This Easy Yoga Routine Will Help You De-Stress Before Bed

by Georgina Berbari

Stress... It's like that clingy ex who just won't. Let. It. Go.

No matter how much you may try to avoid it, it's natural to feel frazzled from a busy day-to-day work schedule and a packed planner.

As a yoga instructor, I often find myself gravitating toward my mat when I feel like my mind is clouded or anxiety is creeping up on me.

But when I tell my friends that yoga could provide relief from their own workday woes, they roll their eyes and say they'll never be able to get into the poses I do on Instagram.

If there's one thing I could set straight about yoga, it's that it's not about the difficult poses. It's about moving your body in a way that feels good and juicy, letting any anxiety float far away from the sanctuary that is your mat.

For anyone in need of some prime relaxation before bed, here's an easy yoga routine you can literally do right next to your bed to let go of all of the day's stress.

1. Child's Pose

Marija Kovac

Start in child's pose.

Child's pose is a calming position often used in any yoga flow for rest and restoration.

It stretches the lower back, hips, thighs, knees, and ankles while simultaneously relaxing your spine, shoulders, and neck.

Stay in child's pose anywhere from one to three minutes, and let your breathing be even and relaxed as you fill your belly with air on your inhales, and slowly release it through your nose on the exhales.

2. Downward-Facing Dog

Marija Kovac

Slowly come up from child's pose and into downward-facing dog.

Downward-facing dog strengthens your arms and shoulders while stretching your hamstrings, calves, and the arches of your feet.

It's a great reliever for back pain (where many of us tend to hold tension from stress), and it can even be a natural remedy for headaches.

Make sure that your fingers are spread wide like starfish, and be sure to distribute your weight evenly throughout your palms so you're not putting too much pressure on your wrists.

3. Pigeon Pose

Raise your right leg while in downward dog, and bring your knee to your nose. Then set your right leg onto the ground, with your left leg extended straight back behind you, transitioning into pigeon pose.

Pigeon pose is a deep hip stretch that releases tension and lengthens the hip flexors. This forward fold variation can be very intense for some at first, so if you feel any pain here, try a modified figure four stretch on your back for the same effect.

Stay in pigeon pose anywhere from three to five minutes, breathing deeply and letting go of any negative thought. When you finish your right side, repeat the pose on your left.

4. Tree Pose

Marija Kovac

Now that your hips are open from pigeon, you can slowly come to stand and try balancing in tree pose.

Tree pose doesn't just help improve balance and posture, it also strengthens your core, ankles, calves, thighs, and spine.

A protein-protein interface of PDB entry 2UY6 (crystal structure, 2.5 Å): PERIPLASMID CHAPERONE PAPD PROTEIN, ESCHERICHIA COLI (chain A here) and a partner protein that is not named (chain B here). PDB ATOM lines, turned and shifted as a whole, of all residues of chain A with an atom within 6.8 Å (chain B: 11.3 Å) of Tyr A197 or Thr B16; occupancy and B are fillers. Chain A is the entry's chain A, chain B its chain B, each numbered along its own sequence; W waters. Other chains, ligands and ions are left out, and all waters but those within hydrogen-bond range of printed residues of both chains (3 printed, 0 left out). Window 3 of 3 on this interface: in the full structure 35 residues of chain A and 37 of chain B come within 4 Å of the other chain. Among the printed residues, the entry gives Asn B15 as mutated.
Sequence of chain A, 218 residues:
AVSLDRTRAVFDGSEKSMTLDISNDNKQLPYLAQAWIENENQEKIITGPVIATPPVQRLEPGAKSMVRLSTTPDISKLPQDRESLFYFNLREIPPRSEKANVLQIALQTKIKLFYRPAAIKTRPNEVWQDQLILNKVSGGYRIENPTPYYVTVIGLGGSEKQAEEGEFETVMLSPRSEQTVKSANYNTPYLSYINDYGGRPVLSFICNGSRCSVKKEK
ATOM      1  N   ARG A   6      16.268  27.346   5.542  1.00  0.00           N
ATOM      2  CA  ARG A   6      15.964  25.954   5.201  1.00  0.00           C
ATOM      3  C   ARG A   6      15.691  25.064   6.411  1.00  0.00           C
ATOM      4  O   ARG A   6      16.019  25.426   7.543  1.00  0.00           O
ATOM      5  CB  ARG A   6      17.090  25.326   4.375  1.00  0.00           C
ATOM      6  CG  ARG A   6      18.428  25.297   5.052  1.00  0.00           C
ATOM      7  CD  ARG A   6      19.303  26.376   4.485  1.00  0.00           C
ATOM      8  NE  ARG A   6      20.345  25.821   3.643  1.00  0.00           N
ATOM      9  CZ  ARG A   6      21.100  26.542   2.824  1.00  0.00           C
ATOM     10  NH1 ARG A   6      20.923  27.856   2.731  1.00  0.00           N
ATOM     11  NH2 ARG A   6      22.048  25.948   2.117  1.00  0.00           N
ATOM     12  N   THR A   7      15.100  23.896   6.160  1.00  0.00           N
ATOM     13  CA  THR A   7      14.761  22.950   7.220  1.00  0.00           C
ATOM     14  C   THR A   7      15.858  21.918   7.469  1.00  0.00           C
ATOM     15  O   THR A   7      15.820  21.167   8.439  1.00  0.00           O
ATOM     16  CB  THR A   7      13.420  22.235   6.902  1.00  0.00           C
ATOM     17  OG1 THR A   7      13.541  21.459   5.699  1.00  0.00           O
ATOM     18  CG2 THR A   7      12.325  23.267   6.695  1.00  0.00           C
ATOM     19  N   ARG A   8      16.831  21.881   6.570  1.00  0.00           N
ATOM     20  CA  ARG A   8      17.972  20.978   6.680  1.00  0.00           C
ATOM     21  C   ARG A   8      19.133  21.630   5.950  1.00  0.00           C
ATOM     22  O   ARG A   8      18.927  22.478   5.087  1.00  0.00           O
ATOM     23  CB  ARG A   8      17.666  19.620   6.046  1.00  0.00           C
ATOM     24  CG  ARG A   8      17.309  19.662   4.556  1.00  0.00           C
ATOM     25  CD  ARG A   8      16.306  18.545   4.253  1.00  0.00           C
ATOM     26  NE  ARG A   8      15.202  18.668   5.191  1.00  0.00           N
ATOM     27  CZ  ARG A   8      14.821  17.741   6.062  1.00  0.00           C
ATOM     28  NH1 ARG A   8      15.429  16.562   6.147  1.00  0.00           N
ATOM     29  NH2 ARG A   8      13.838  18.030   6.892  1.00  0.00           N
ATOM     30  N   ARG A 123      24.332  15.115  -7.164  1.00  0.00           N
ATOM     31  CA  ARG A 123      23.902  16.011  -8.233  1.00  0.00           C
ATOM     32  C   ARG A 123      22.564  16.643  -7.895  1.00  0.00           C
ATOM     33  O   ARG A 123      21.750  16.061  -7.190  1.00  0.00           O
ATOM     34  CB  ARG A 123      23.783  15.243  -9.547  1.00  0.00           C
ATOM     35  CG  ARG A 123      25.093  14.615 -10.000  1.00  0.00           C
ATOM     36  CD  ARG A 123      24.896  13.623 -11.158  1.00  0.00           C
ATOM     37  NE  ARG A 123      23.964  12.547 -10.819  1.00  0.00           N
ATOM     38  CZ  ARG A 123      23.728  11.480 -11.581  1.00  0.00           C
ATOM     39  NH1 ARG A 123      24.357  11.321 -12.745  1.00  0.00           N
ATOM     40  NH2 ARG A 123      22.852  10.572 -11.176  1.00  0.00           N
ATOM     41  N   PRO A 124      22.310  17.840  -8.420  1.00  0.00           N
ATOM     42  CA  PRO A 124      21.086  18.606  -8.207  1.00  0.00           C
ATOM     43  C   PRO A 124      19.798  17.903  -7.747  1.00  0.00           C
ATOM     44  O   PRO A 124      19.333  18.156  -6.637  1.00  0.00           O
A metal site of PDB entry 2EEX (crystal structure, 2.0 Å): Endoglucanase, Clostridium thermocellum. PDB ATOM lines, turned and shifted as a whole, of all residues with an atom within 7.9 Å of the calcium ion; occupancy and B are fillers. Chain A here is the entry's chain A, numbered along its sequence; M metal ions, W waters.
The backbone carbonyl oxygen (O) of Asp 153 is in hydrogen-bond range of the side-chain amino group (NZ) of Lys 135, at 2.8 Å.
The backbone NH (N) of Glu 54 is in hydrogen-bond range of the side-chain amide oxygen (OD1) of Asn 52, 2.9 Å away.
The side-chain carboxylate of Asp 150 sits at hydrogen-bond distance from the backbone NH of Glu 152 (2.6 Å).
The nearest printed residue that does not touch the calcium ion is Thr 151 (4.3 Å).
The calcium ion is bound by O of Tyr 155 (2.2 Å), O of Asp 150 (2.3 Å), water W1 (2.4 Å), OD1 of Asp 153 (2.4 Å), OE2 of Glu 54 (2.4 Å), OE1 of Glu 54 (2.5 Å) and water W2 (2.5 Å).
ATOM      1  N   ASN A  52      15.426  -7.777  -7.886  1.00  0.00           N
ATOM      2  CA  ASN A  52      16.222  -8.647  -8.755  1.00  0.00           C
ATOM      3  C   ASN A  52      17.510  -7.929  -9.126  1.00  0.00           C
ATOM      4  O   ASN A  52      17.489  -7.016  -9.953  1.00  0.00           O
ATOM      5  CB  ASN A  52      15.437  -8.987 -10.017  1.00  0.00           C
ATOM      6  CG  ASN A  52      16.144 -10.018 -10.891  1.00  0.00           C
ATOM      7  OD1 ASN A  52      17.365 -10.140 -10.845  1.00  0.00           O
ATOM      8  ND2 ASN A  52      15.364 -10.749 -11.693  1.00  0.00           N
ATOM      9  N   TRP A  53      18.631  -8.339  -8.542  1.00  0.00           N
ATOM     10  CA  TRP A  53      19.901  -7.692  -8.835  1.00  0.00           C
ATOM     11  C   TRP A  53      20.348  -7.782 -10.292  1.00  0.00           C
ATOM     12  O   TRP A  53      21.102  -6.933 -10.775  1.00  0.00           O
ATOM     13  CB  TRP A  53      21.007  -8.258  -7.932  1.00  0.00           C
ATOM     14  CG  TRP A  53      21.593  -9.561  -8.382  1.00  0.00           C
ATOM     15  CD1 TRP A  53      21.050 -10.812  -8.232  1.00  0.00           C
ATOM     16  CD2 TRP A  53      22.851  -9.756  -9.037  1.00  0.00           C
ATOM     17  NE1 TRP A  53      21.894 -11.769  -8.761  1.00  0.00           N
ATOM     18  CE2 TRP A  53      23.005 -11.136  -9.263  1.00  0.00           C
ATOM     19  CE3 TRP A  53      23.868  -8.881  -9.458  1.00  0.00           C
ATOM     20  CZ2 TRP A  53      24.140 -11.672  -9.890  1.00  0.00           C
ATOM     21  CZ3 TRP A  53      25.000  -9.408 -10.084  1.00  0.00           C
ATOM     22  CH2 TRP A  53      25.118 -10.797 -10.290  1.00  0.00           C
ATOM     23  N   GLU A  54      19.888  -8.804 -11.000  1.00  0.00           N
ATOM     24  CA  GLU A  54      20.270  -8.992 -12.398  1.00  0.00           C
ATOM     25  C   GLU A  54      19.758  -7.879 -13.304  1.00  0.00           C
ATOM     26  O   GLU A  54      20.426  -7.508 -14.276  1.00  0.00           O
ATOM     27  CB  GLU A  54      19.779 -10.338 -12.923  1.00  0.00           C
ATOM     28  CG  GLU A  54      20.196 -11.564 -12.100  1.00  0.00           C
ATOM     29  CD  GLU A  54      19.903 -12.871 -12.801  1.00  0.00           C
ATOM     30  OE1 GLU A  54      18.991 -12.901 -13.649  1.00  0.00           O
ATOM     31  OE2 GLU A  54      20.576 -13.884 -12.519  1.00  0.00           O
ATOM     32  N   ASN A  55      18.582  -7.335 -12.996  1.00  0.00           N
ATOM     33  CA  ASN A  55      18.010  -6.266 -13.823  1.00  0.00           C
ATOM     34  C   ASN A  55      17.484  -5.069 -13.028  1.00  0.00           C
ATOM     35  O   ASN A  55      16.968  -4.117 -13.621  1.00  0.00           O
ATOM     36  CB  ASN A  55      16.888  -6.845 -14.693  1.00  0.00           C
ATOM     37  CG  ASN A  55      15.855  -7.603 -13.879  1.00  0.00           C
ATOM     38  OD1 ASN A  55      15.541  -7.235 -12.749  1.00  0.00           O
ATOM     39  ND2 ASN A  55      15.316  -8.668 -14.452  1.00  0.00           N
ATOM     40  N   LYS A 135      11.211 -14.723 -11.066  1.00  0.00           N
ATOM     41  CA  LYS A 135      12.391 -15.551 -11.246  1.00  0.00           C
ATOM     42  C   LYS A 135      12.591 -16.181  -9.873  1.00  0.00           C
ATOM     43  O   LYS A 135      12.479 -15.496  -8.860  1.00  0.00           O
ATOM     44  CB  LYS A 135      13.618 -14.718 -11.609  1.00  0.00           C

Make sure the raised foot is resting on either your calf or your thigh, not your knee. Hold for about a minute with a steady breath. Repeat on the other side.

5. Seated Spinal Twist

Marija Kovac

Whenever I introduce this pose in class, I tend to get weird looks. But it's not as scary as it sounds, I promise.

Slowly come down from tree pose to sit on your mat, and come into seated spinal twist.

This pose stretches the shoulders, hips, and neck while also energizing the spine. As you inhale, lengthen your spine, making yourself taller. As you exhale, twist a little deeper, looking over your shoulder.

Stay with your breath and repeat on the other side.

6. Seated Forward Fold

Marija Kovac

Come out of your twist and place your legs straight out in front of you, coming into seated forward fold.

This pose calms the brain, making it a great stress reliever. It stretches the spine, shoulders, and especially the hamstrings.

Make sure to keep your back flat as you come forward, and only go as far as what feels comfortable to you. The coveted toe grab will come with time and practice.

7. Meditation

Marija Kovac

After you come out of your forward fold, find a comfortable seat and close your eyes. Stay here, and focus on even breathing with full, deep breaths. I like to set a timer for five to six minutes and really let myself go here.

Be a witness to your thoughts without judging them. You can transition into a short savasana (corpse pose) after this, or simply go to bed.

Another pro tip: I like to rub a little lavender essential oil on my temples, too, for ultimate relaxation.

The beauty of yoga is that it really is for everyone and every body.

Incorporating these seven poses into your routine will ease mental and physical tension, and give you the stress-free slumber of your dreams.